An exploration of punks past and present on the Island – in the form of visual art, design, music and fashion. It will cover the traditional punk visual art of the 1970s, as well as show contemporary works by present punk artists of today.
Sat 1 Dec 2018 – Sat 9th Feb 2019
Opening event: Sat 1 Dec 2-4pm. Free, all welcome.
The meeting of two cultures!
After the success of ‘Rappers Delight’ in 1979 many people expected that ‘Hip-Hop’ was just a novelty and a passing fad!
But a Bronx DJ who went by the name Africa Bambaataa had different ideas. He decided to try and take ‘Hip-Hop’ from the Bronx to the flamboyant party scene in Downtown New York. He found it difficult to get a foot in the door until a pioneer of the Graffiti scene Fab5Freddy who had already established himself in the Downtown art and club scene introduced him to fellow Street Artist Keith Haring. Haring then invited Africa Bambaataa to DJ at one of his New Wave Punk Rock parties – the crowd loved it!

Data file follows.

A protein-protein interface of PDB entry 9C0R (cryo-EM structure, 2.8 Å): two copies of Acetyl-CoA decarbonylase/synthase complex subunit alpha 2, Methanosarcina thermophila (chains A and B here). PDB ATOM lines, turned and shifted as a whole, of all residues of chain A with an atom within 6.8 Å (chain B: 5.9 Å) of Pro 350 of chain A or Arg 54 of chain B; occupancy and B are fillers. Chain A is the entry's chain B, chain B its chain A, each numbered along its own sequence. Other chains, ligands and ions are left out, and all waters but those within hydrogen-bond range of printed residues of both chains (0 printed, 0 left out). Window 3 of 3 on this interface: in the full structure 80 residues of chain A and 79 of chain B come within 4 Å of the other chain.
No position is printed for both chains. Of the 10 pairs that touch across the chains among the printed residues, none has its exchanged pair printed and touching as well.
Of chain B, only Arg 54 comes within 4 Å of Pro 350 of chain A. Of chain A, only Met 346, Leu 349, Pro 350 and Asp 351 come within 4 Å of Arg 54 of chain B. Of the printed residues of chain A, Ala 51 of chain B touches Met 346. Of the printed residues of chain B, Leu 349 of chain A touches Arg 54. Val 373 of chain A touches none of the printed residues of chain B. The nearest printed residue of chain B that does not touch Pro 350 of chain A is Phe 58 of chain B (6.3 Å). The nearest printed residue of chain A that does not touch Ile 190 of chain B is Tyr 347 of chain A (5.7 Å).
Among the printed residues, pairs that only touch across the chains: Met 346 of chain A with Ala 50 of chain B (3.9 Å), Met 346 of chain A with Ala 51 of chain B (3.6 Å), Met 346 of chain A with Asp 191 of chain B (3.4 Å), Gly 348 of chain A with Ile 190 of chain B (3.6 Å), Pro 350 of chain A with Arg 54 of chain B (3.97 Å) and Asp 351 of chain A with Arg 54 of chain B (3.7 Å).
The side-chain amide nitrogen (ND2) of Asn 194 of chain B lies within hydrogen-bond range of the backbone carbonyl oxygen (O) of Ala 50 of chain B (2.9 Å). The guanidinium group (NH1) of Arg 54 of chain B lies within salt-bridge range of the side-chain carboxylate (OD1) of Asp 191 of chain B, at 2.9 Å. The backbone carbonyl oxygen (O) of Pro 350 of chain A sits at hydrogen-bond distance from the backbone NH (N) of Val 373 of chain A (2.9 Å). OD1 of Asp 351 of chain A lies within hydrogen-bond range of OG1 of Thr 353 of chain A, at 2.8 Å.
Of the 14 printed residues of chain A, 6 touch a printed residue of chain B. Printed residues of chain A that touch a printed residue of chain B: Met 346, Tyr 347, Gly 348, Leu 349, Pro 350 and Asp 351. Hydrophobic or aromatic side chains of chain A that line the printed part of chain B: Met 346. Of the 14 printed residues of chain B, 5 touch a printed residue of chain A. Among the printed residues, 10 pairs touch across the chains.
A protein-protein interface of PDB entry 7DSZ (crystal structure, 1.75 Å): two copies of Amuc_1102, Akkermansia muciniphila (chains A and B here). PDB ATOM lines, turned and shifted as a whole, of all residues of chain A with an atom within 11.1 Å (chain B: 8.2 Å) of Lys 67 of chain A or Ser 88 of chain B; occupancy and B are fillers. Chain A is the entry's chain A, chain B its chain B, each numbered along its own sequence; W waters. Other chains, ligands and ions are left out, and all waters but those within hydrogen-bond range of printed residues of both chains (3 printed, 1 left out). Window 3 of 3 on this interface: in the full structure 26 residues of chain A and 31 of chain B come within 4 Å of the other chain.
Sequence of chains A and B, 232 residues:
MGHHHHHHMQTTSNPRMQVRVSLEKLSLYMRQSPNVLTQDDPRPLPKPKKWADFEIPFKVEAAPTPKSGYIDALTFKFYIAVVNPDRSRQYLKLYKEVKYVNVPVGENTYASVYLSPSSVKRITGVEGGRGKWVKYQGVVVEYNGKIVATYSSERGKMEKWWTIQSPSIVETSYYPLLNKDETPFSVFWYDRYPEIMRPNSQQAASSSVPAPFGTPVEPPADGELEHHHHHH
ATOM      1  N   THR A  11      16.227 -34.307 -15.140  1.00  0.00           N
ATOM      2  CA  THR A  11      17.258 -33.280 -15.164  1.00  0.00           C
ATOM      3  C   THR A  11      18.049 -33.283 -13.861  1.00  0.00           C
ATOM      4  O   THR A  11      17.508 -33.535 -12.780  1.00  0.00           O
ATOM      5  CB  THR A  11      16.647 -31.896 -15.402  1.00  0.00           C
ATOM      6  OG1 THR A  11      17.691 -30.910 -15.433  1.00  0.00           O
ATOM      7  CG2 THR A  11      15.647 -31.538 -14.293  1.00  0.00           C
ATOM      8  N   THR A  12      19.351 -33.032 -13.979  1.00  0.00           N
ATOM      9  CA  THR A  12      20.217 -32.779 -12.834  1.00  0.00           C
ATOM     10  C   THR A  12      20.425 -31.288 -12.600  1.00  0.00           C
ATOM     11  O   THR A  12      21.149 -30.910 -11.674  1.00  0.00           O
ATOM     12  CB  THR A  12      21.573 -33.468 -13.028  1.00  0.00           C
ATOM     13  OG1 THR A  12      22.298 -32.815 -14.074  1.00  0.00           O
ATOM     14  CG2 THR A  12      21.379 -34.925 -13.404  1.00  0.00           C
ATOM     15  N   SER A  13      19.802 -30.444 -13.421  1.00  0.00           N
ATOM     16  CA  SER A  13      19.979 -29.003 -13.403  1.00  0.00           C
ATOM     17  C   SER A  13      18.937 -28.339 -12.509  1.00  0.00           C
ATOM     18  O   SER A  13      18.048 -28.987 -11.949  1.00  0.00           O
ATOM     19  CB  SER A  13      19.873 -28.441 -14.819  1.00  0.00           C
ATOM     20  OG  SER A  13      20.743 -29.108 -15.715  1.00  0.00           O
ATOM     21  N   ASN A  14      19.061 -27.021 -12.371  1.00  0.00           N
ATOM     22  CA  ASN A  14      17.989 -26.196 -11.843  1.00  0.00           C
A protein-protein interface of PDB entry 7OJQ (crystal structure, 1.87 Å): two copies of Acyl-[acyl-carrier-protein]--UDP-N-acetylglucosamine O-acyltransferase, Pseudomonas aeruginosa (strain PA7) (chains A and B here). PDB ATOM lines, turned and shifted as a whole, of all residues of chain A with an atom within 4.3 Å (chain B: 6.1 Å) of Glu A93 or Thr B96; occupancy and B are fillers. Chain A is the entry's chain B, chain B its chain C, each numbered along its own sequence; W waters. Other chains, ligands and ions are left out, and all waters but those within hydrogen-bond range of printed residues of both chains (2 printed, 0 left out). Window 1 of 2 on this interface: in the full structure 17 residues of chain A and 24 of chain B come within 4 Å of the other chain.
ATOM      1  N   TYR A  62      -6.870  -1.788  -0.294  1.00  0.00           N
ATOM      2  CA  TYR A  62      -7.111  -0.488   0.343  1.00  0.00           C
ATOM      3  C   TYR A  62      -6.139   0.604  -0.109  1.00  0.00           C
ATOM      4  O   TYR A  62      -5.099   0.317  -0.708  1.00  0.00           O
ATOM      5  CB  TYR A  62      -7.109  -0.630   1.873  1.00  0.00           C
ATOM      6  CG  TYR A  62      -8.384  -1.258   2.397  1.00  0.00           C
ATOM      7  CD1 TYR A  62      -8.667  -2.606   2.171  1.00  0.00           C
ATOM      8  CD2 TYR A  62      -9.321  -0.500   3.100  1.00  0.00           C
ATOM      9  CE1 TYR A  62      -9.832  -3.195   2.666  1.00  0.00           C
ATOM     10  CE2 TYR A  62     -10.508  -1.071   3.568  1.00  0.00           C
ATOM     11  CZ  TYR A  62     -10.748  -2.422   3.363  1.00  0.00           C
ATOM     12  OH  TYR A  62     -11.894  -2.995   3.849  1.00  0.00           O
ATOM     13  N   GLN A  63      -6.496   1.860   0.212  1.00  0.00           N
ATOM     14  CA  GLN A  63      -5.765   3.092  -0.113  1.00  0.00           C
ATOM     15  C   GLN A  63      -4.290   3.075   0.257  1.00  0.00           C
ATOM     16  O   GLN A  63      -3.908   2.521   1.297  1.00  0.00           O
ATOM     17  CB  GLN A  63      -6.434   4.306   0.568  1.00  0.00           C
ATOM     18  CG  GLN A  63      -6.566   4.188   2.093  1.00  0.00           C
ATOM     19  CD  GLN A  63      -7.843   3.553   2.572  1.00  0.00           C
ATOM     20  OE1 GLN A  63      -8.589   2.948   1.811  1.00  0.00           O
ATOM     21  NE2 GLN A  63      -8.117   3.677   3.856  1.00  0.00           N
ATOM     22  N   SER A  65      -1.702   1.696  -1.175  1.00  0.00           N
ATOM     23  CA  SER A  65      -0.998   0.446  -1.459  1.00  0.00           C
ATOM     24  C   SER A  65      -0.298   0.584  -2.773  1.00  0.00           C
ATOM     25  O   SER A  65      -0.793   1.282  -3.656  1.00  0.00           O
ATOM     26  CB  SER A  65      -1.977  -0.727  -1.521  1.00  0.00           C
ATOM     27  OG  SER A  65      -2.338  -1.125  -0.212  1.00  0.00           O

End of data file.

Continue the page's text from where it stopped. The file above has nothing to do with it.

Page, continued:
The two movements truly identified with each other, Punk being an alternative to Rock, and Hip-Hop the alternative to Disco!
This went on to open countless doors to other Hip-Hop artists from all the elements including Rappers, DJ’s, breakdancers and Graffiti Artists.
The Clash who were on tour and making a documentary in New York got introduced to Hip-Hop through the Punk Hip Hop crossover parties and they got hooked on it. They went on to create a great relationship with Graffiti pioneer ‘Futura2000’ who went on to design record covers for them and toured with them painting live on stage.
The Band Blondie had also got bitten by the Hip-Hop bug and included several Graffiti Artists in the video for ‘Rapture’ including Fab5Freddy, along with DJ Grandmaster Flash and a host of Breakdancers.
UK visionary Malcolm McLaren who also while in New York promoting the UK New Waveband Bow Wow Wow witnessed ‘Hip-Hop’ culture first hand and found it captivating. He went on to release several ‘Hip-Hop inspired records and included Graffiti and breakdancing in the videos.
So the introduction of Hip-Hop to the Punk scene in Downtown New York in the late 1970’s and early 80’s helped elevate the culture and showcase the talent that had been developing their skills for a decade in the ghetto. This then brought it to the attention of the rest of the world.